2014’s Godzilla and this year’s Kong: Skull Island had drastically different tones. Kong, in many ways, felt like an answer to the big criticism of the Godzilla reboot; mainly, that it was too slow, over-serious, and didn’t show enough of the beast himself. Kong: Skull Island ended up being more action-packed, and a bit lighter in tone.
Now, we all know that these movies are building up to a big-blowout battle between Godzilla and King Kong. This isn’t the first time such a bout has happened either: The 1960’s gave us Godzilla vs. King Kong, which is just about as silly as you’d expect. The new film, however, aims to be much different in tone. The film will reportedly be a darker take on the concept. In fact, it looks like this movie may be darker than both 2014’s Godzilla, and Kong: Skull Island. Godzilla vs. Kong director Adam Wingard talked to Coming Soon recently about tradition, origins, and the tone that he would like to strike with the film:
“It’s a cool tradition to jump into, but it’s also one of those things where at a certain point you have to take it very seriously. Even though these are big, wild monster movies the origin of that is really from World War II and Hiroshima. If you watch that first film it’s really a sad movie. It’s a really depressing exploration of that, so you always have to remember at the end of the day the reason you’re here is because a major catastrophe took place. There’s this underlying darkness under it all, but at the end of the day it is for kids as well. Its evolved into this whole other thing that means so many things to different people.”
Given that the only time we have seen these two iconic monsters on screen together were as men in suits bashing each other, and flying on strings… a more serious take could be what is needed. After all, Wingard is right: King Kong and Godzilla have some extremely dark undercurrents. King Kong was a clear reflection of the racist undertones in 1930’s America while Godzilla is obviously symbolic of the Atomic Bomb. Also, the two latest incarnations of Kong, and Godzilla are the most complex yet. By the end of each film, one got the sense of what makes both of these monsters tick. With a clear winner being chosen, this could prove a very emotional fight indeed.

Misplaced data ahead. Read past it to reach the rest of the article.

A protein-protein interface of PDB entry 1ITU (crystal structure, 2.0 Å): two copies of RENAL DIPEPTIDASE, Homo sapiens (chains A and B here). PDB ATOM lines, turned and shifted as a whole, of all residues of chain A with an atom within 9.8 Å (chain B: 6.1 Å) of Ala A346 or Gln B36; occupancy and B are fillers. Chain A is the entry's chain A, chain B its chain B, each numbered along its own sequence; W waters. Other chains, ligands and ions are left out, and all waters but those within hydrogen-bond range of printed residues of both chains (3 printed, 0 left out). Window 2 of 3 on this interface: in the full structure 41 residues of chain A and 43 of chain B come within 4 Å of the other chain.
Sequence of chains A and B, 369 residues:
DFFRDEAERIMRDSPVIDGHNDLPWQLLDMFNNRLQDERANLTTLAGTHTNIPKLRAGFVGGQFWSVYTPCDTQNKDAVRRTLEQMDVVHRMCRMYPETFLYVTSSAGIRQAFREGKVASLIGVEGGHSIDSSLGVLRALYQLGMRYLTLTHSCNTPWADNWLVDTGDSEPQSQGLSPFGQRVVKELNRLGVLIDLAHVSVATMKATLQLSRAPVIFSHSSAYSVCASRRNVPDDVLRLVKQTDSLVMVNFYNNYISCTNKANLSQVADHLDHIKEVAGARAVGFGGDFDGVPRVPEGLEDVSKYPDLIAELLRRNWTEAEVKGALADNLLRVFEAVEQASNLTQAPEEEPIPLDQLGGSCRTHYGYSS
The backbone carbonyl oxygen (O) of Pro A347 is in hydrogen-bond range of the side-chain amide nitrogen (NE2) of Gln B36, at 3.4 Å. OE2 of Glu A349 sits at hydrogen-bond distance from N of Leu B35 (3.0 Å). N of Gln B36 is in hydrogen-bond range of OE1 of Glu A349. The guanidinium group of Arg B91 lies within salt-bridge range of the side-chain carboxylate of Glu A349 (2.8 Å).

Meanwhile, speaking to Screen Crush, Wingard stated that: “I really want you to take those characters seriously. I want you to be emotionally invested, not just in the human characters, but actually in the monsters. If I had my way, I want people to really be teary-eyed at the end of the movie, and be that invested in to what’s going on… It’s a massive monster brawl movie. There’s lots of monsters going crazy on each other, but at the end of the day I want there to be an emotional drive to it. I want you to be emotionally invested in them. I think that’s what’s going to make it cool.”
And he also told Entertainment Weekly to expect a definitive victor from the big showdown: “I do want there to be a winner. The original film was very fun, but you feel a little let down that the movie doesn’t take a definitive stance. People are still debating now who won in that original movie, you know. So, I do want people to walk away from this film feeling like, ‘Okay, there is a winner’.”
Godzilla vs. Kong is set for a May 22nd, 2020 release. Before then, we have Godzilla: King of the Monsters which is due to open on March 22nd 2019.
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